Auditors need to thoroughly scrutinise related party deals: RBI Guv


New Delhi, Oct 25 (UNI) Noting that several instances of related party transactions without following ‘arms-length’ principle and established transfer pricing mechanism have been observed recently, Reserve Bank of India (RBI) Governor Shaktikanta Das on Monday said that auditors need to identify and thoroughly scrutinise the records.   

"Auditors need to identify and thoroughly scrutinise related or connected party transactions to ensure that there is no undue transfer of income or assets," said Das while addressing the probationers and other officers of the Indian Audit and Accounts Service (IAAS) in Shimla.  

He also stated that there have been cases of manipulation and misstatement of true nature of financial statements by employing opaque technological means (IT black boxes). 

"Real transactions are camouflaged beneath various layers of IT solutions by a few entities. As such, auditors need to be technologically savvy and be able to ‘see-through’ the layers of information technology to detect the real nature of hidden transactions," the RBI governor stated.  

Das said that RBI as the supervisor of the financial system relies and leverages on the work done by auditors. Further, the audit professionals are being sensitized through various fora to improve the quality of their reporting.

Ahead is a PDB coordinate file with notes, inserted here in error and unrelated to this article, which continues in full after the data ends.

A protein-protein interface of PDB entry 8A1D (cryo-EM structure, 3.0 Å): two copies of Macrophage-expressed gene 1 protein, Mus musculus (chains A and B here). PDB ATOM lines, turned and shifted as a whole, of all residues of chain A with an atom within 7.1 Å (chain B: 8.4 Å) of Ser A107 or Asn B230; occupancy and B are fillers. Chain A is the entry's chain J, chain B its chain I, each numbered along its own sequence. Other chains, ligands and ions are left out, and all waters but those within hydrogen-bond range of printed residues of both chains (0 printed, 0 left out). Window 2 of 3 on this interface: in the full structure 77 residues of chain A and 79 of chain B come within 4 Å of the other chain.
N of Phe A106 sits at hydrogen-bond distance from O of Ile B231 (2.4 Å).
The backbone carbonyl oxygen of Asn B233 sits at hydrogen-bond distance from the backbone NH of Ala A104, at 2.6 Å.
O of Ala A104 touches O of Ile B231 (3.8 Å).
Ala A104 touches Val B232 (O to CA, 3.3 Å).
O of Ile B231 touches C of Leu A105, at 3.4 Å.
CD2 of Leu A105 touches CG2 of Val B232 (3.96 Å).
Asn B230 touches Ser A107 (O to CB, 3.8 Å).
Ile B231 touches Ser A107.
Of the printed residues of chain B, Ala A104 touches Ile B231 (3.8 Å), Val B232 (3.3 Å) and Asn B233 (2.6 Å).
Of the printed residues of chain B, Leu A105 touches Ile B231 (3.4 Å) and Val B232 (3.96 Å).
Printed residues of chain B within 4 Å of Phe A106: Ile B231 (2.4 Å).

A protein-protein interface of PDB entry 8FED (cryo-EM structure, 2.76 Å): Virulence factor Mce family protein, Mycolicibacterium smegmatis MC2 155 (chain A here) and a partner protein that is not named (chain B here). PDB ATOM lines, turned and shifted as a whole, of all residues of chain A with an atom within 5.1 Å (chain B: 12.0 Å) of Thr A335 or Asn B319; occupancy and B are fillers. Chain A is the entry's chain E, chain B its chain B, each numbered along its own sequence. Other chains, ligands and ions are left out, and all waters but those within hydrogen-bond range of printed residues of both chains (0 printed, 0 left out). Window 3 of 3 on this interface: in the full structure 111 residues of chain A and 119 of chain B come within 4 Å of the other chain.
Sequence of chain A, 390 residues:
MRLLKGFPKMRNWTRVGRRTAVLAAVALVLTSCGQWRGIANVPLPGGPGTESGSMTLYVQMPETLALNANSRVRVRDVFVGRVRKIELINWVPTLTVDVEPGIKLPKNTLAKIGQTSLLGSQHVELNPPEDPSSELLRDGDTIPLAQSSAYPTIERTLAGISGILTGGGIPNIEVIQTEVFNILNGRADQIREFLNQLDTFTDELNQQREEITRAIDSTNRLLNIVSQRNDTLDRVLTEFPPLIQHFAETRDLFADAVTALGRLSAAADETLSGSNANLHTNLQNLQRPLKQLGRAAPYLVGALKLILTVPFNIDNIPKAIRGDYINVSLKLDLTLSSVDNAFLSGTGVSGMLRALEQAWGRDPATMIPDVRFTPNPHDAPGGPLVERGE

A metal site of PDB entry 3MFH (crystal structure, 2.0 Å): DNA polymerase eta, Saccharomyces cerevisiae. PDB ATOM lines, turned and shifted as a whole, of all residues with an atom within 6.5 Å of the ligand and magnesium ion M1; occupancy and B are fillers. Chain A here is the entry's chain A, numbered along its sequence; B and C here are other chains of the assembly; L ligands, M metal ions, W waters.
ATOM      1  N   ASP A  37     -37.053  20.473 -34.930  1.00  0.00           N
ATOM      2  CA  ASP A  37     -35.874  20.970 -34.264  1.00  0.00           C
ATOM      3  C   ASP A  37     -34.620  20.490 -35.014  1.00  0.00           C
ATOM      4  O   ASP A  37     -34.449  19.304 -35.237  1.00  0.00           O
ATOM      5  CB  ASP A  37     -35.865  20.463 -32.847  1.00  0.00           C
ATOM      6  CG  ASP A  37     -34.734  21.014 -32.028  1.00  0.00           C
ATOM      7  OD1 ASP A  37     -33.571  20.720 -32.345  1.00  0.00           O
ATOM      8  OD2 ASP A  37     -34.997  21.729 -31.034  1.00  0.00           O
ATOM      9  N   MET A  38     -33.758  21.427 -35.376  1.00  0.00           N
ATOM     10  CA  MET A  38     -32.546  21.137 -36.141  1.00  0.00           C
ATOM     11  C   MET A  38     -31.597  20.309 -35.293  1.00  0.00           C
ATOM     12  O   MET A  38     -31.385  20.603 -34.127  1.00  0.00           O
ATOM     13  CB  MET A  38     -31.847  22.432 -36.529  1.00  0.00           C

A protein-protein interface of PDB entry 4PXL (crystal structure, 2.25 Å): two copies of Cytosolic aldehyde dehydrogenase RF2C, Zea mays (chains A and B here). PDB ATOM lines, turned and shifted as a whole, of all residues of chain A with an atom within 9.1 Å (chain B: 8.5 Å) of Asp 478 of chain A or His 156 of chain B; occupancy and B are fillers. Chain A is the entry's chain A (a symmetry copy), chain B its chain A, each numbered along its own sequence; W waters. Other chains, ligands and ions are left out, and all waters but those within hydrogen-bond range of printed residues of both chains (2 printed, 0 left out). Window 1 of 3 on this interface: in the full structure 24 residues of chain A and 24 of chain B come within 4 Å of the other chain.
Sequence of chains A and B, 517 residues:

"We are constantly engaged with individual auditors, audit firms and the Institute of Chartered Accountants of India (ICAI) to improve the quality and depth of audit. A lot of work has been done in this area, but lot more needs to be done," the governor said.  

Highlighting the importance of accurate reporting and information in accounting, Das said that inaccurate information may lead to sub-optimal decisions or excess resource allocation, which would be neither in public interest where a public authority is involved, nor in the interest of individual stakeholders. 

He cited the example of banking sector to underscore the importance of audit. He said that if a bank sanctions a loan on the basis of inaccurate and misleading financial statements and the borrower company is ultimately unable to repay, the bank loses both the principal and the interest. 

He further said that apart from the loss incurred this could make the bank risk averse and deprive other eligible companies from bank funding. 
Alternatively, the bank may try to recover this loss by charging higher interest rate to other borrowers thus resulting in sowing seeds of non-viability in such borrowers, apart from creating a situation of higher interest cost to the society, he noted. 

"Eventually at stake would be the safety of depositors’ money," the RBI governor said.